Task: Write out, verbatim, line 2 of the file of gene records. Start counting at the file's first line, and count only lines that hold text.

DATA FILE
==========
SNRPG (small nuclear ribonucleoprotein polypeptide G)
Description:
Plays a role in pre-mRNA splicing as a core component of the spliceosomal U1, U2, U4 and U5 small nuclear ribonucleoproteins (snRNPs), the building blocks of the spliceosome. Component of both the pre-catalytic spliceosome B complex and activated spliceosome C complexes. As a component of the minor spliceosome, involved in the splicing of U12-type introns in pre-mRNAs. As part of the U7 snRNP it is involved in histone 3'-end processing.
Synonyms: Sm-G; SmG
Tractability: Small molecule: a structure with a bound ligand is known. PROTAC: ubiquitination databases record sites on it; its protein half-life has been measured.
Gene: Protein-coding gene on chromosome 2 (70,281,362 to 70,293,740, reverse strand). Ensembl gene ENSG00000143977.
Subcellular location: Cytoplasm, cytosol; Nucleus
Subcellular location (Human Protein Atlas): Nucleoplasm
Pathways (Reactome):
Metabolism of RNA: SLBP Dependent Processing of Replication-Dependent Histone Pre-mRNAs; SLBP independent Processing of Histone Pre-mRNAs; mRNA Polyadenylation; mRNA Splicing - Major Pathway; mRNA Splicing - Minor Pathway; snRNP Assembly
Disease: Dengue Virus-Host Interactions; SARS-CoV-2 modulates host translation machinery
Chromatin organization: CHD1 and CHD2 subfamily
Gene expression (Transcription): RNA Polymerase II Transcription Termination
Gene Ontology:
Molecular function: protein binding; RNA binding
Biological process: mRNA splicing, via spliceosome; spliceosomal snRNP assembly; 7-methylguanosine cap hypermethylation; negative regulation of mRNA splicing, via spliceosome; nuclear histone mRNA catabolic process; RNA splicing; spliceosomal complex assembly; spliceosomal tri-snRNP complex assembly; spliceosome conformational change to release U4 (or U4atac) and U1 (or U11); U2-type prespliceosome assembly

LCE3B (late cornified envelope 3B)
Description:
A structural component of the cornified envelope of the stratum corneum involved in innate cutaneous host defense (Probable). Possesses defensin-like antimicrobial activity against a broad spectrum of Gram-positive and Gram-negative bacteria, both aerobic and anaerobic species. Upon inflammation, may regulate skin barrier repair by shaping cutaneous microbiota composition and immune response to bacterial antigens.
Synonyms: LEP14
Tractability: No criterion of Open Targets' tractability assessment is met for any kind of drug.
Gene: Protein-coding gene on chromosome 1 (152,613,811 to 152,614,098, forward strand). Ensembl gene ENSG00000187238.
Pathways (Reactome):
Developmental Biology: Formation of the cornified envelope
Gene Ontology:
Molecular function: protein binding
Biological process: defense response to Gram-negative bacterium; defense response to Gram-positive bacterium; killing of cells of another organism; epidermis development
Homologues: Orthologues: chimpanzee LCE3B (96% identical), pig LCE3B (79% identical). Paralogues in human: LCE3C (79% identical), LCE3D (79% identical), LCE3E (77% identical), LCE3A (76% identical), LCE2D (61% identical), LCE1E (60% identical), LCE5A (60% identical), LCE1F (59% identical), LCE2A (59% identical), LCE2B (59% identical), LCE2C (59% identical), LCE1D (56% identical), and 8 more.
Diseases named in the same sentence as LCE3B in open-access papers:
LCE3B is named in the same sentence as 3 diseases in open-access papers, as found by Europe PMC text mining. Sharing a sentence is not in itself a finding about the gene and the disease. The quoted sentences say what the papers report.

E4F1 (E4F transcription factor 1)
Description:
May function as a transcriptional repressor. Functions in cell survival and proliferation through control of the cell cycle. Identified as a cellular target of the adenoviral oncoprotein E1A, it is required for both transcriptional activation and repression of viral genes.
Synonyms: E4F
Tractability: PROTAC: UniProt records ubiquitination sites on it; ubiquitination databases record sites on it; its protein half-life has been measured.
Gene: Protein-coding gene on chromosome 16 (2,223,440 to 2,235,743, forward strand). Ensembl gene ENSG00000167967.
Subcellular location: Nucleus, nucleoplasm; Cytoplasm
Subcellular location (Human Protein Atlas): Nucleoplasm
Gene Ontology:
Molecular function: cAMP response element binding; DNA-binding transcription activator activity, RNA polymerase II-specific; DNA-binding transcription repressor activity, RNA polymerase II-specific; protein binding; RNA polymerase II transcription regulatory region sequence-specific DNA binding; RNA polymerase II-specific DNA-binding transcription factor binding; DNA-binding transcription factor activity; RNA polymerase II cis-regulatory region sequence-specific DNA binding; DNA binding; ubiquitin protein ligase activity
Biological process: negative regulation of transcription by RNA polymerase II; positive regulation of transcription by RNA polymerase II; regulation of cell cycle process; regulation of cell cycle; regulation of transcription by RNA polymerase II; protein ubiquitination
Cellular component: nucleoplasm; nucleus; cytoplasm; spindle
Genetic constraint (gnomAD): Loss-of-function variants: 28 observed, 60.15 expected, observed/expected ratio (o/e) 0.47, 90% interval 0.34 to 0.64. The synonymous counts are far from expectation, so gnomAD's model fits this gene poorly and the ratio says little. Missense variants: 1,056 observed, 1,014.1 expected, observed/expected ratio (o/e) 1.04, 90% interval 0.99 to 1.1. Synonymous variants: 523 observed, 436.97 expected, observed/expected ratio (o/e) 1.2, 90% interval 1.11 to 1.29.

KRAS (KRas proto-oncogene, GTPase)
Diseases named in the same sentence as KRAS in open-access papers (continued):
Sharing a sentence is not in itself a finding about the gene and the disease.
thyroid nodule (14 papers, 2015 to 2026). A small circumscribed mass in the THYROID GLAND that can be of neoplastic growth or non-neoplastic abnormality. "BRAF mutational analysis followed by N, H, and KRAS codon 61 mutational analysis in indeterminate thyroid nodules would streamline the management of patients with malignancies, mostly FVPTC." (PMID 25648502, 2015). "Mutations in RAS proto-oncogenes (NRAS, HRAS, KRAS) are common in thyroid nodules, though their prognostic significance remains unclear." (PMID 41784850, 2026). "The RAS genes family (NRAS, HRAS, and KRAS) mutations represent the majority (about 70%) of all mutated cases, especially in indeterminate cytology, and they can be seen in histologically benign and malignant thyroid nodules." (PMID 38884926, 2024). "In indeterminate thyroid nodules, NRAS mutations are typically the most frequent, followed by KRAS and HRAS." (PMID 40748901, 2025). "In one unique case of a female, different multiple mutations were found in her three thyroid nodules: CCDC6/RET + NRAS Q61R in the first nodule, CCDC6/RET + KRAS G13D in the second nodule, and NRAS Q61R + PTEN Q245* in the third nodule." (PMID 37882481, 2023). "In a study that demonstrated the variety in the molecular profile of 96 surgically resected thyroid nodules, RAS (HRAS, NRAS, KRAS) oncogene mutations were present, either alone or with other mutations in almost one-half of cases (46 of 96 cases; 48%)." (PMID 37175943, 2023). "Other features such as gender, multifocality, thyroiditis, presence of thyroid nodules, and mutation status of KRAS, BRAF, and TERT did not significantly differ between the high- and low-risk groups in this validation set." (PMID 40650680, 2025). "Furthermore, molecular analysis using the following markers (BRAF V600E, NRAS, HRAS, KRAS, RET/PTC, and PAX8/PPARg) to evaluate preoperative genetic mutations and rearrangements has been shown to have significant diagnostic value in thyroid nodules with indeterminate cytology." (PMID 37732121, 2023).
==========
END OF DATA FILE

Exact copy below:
Description: